However, the facts of human history and our daily life effortlessly demonstrate that a rational state for any individual or community has never been achieved. Though Western society and culture cherish the principles of rationalism since the Age of Enlightenment in the 18th century, the endless wars, political corruptions, economical crashes and individual crimes all point out that the evil parts of human nature, greed, jealousy, lust and hate simply triumph the reasoning we’ve been educated and trained for years. Then why, faced with the law enforcement, possibility with even death penalty, life-long moral judgments from the society, neighbors and relatives, and the religious curse “go to hell” which punishes not only this life but also after life, a person still commits something that hurt others and eventually himself too?

David Hume would explain, it’s because a person’s moral acts are actually based on sentiment rather than reason. Your sentiment determines your decisions and final acts. Reasoning merely provides a way to achieve what you desire.

II. New Yorker:” Don’t take it personal.”

                    David Hume:” How could it be?”

David Hume in his An Enquiry Concerning the Principles of Morals argues that when we take actions or make moral judgments, usually “reason instructs us in the several tendencies of actions, and humanity makes a distinction in favour to those which are useful and beneficial” (83).

 Hume’s question on morality:

We all have “images of RIGHT and WRONG” (13) through education or common sense, but the question is “whether we attain the knowledge of them [general foundation of MORALS] by a chain of argument and induction, or by an immediate feeling and finer internal sense, whether, like all sound judgment of truth and falsehood, they should be the same to every rational intelligent being; or whether, like the perception of beauty and deformity, they be founded entirely on the particular fabric and constitution of the human species” (13-14).

 Hume’s definition of reasoning and sentiment:

Sentiment: “No other than a feeling for the happiness of mankind, and a resentment of their misery” (83).

Reasoning: deals with Matter of Facts and Relations (84). Matter of Fact is that if a billiard ball hits another one, the second ball will move. We learn matter of fact through observing and previous experience. Relations are science that can be either intuitively or demonstratively certain, such as two plus two equals four.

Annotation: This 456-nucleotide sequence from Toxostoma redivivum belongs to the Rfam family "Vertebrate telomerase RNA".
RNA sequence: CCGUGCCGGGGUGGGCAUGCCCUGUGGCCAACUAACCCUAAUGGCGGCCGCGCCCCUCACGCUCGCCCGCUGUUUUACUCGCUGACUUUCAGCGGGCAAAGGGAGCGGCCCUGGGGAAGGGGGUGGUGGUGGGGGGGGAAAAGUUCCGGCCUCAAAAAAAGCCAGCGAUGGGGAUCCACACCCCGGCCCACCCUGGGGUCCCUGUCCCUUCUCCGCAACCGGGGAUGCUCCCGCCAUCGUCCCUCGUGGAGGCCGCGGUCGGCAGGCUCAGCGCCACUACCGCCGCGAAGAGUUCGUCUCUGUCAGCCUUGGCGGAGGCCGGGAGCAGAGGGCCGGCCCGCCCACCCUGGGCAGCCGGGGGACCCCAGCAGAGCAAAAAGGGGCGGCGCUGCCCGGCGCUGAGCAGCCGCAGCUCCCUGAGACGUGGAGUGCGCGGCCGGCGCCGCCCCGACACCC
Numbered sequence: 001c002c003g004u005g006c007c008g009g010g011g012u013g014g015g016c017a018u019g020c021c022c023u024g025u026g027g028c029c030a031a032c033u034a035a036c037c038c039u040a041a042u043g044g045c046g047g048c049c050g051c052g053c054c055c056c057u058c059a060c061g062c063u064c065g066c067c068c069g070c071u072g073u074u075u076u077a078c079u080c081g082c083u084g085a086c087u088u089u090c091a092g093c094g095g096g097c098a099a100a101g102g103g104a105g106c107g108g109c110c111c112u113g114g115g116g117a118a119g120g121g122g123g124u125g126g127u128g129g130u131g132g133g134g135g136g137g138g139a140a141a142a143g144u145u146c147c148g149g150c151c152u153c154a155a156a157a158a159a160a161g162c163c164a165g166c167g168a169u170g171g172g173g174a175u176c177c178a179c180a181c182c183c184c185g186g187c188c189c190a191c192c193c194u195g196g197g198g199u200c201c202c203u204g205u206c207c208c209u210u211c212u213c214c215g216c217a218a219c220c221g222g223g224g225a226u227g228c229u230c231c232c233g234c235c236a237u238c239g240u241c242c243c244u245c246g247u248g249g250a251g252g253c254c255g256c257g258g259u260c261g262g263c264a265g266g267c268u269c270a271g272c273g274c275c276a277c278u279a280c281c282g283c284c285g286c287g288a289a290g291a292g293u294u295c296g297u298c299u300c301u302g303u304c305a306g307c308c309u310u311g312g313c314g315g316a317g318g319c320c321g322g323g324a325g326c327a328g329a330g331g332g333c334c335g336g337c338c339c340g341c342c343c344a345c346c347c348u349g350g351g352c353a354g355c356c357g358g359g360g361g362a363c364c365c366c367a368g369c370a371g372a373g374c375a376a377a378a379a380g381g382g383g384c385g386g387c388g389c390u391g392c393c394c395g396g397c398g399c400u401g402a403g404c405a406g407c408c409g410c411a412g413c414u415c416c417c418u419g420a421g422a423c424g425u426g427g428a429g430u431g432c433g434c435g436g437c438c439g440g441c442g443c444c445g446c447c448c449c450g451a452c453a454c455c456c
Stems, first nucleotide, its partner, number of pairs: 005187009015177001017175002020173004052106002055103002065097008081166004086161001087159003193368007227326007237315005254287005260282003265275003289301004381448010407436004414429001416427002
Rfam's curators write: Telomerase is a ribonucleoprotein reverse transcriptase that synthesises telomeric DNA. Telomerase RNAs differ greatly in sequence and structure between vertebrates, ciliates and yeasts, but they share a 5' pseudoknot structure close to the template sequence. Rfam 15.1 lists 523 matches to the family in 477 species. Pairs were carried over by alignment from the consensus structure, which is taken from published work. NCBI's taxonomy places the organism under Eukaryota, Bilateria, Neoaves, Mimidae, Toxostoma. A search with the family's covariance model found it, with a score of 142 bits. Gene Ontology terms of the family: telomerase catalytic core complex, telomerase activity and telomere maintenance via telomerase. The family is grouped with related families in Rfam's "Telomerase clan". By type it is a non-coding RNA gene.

Hume’s investigation:

Premise 1-

Hume:

“Why do we need to exercise?”

“Because we want to keep in good health.”

“Why is keeping in good health important?”

“Because sickness is painful.”

“No further question needs to ask why being painful is bad. Avoiding pain and pursuing pleasure are our basic desires and ultimate causes for actions” (87).

Implication:

You quit smoking not because it is bad for your health; but because you want to quit based on the knowledge that it is bad for your health.

 

Premise 2-

Hume:

Take the crime of ingratitude as an example. Is there any reason for a person to return ill-will when offered good-will?

Reasoning cannot explain this crime as a matter of fact. Matter of fact examines the essence of the crime, which in this case is being ungrateful. Being ungrateful cannot constitute a morally negative fact unless our sentiment tells us so.

Reasoning cannot explain the moral relationship either. Some people may argue that the reason for the crime of ingratitude is the contrariety of moral relationship between offering good-will and replying with ill-will. Yet if in the scenario that people give me ill-will, and I, in return, give back ill-will, then my behavior will not be a problem, or even will be praised for returning good-will, though it is the same contrariety of moral relationship.

So, the way we judge an act as good or bad depends on our moral sentiment. There is no reason why ingratitude is bad except our sentiment of blame.

Compare our concept of natural beauty to morality, and we notice that beautiful things in nature are not judged by what we see as all the parts and the relationship between parts that are obvious to our eyes, but rather how we feel the objects by sentiment.  In terms of morality, if a person carefully considers his own conduct when he makes a moral decision, he lists all the matter of facts, separate relations in every situation and so on, yet the judgment of final actions is our moral approbation or blame, which is felt by heart (83-84).

Implication:

How many things do we see or experience every day that are legally right and nothing morally wrong but we feel and judge it as immoral?

-Someone who doesn’t give his seat for a senior on subway (He doesn’t care for anyone).